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Volume 6/2 of the Catalogue of Palaearctic Coleoptera focuses on the second part of the beetle superfamily Chrysomeloidea reported from the Palaearctic biogeographic region. For the genus and species-groups taxa all relevant names are given and all nomenclatural data are cross-checked and the distribution of species and subspecies is given per country or smaller region. A group of 14 experts have worked to collect data based on a critical review of published sources including a significant amount of new information. This volume is also a tool for specialists as well as amateurs, which warrants unambiguous communication.
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This volume presents essays analysing the ambivalent history of the globally influential political and social concept of community and the paradigms it has engendered in academia and politics. While the term ‘community’ often evokes positive sentiments, it is also linked to oppressive regimes and exclusion.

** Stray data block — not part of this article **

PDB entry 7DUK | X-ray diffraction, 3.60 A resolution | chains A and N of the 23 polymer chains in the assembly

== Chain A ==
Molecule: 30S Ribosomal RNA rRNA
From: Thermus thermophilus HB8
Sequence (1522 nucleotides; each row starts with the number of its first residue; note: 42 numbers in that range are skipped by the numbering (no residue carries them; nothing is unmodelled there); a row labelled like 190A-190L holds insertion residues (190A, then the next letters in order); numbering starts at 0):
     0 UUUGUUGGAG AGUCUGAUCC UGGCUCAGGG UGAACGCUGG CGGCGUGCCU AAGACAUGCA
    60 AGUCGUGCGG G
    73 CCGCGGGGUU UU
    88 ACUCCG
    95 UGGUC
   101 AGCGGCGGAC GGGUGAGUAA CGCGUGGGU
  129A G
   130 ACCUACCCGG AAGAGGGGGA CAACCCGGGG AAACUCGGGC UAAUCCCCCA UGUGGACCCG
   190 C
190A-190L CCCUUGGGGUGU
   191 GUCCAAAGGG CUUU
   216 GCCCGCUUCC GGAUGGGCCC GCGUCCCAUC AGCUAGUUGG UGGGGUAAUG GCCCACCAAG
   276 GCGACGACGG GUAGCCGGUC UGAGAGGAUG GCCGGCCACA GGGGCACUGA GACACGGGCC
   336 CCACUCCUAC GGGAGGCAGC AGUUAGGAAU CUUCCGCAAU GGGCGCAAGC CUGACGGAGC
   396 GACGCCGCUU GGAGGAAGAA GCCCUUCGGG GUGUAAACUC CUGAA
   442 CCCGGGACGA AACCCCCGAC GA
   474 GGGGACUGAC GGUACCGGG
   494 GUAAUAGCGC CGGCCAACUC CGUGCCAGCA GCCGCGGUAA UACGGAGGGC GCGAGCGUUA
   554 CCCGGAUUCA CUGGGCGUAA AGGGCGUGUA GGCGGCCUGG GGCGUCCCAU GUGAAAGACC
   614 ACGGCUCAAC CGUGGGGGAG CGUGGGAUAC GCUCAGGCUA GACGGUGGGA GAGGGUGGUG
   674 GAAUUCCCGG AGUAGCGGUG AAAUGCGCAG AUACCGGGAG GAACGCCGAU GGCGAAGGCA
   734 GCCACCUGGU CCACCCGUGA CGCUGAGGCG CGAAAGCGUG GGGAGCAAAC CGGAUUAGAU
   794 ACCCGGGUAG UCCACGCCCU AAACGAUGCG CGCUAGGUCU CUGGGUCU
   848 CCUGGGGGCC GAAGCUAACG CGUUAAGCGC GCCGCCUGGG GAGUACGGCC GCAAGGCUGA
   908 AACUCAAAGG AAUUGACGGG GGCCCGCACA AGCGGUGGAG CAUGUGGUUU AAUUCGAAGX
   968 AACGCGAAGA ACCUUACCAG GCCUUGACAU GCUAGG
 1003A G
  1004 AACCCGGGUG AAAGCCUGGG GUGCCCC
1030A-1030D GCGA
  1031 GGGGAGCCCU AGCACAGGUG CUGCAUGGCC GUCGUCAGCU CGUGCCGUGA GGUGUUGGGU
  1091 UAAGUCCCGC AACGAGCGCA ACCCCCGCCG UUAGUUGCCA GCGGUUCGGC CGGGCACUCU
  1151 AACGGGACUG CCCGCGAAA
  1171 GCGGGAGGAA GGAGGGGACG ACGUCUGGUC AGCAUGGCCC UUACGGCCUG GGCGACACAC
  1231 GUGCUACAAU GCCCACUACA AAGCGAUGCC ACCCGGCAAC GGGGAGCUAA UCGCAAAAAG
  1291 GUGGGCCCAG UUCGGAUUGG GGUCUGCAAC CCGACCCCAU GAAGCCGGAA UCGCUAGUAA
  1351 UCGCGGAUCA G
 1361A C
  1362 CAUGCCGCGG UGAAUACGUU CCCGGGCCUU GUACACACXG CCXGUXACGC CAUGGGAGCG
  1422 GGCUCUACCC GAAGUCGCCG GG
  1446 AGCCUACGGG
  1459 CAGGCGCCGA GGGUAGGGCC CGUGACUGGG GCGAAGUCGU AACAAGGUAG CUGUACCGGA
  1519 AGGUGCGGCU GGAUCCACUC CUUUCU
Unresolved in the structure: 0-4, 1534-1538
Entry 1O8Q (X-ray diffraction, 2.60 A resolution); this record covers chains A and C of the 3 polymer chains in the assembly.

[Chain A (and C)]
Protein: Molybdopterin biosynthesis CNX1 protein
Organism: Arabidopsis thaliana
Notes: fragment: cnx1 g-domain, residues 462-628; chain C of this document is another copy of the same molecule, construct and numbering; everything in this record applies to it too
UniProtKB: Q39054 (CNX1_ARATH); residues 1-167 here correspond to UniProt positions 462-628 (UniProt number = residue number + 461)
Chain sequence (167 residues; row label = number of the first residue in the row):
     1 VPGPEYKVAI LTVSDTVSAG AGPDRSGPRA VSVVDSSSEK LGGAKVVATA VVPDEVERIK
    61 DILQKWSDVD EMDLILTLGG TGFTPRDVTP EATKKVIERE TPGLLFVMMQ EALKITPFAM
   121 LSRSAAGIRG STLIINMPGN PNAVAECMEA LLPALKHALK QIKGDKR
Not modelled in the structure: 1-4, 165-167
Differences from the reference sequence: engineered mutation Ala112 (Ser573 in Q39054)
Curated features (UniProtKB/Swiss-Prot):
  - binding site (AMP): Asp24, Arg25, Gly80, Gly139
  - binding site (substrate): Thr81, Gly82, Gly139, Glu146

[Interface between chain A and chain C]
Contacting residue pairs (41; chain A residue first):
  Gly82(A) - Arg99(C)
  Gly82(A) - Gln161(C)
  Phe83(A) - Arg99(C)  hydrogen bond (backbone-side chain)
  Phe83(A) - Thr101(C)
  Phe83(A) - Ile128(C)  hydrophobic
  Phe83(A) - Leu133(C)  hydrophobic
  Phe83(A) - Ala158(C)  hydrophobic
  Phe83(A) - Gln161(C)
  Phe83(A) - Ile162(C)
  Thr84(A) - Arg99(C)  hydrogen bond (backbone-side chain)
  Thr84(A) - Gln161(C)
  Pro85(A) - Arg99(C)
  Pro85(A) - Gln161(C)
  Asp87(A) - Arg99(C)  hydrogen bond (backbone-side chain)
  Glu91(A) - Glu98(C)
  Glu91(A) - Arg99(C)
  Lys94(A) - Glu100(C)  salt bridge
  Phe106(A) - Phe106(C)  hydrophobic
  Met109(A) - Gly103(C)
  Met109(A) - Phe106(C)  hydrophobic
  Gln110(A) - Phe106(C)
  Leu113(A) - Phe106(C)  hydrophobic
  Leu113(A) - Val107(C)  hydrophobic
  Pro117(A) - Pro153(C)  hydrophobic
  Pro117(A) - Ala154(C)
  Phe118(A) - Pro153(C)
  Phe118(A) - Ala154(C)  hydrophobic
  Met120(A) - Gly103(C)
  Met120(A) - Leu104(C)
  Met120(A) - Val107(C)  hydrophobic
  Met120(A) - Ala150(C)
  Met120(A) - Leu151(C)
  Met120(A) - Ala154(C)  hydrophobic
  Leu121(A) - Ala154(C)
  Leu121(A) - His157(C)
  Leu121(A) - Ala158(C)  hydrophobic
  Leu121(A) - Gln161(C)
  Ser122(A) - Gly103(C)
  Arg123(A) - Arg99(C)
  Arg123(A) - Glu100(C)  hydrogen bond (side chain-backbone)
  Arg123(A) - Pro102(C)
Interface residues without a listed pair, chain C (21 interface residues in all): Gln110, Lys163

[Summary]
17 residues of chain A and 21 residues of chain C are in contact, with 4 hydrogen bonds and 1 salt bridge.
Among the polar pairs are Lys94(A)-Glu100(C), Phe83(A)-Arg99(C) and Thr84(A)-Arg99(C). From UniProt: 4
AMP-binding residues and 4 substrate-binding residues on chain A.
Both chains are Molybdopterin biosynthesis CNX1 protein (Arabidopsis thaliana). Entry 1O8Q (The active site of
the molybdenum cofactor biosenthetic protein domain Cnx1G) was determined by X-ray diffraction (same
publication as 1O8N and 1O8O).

A survey of the term’s use is followed by studies of the sociologist Ferdinand Tönnies and of the use of the term in disciplines such as politics, applied linguistics, anthropology, literary theory, philosophy, and intellectual history. The volume concludes with an analysis of the application of the concept in politics in the UK, debates between liberals and communitarianists, utopianism, and African philosophy.

Contributors are: Niall Bond, Christopher Adair-Toteff, Daniel Alvaro, Alexander Wierzock, Sebastian Klauke, Antonin Cohen, Jan Buts, Stéphane Vibert, Rémi Astruc, Elisabeth Bouzonviller, Françoise Orazi, Andrew Vincent, Astrid von Busekist, Robert Kramm, and Thaddeus Metz.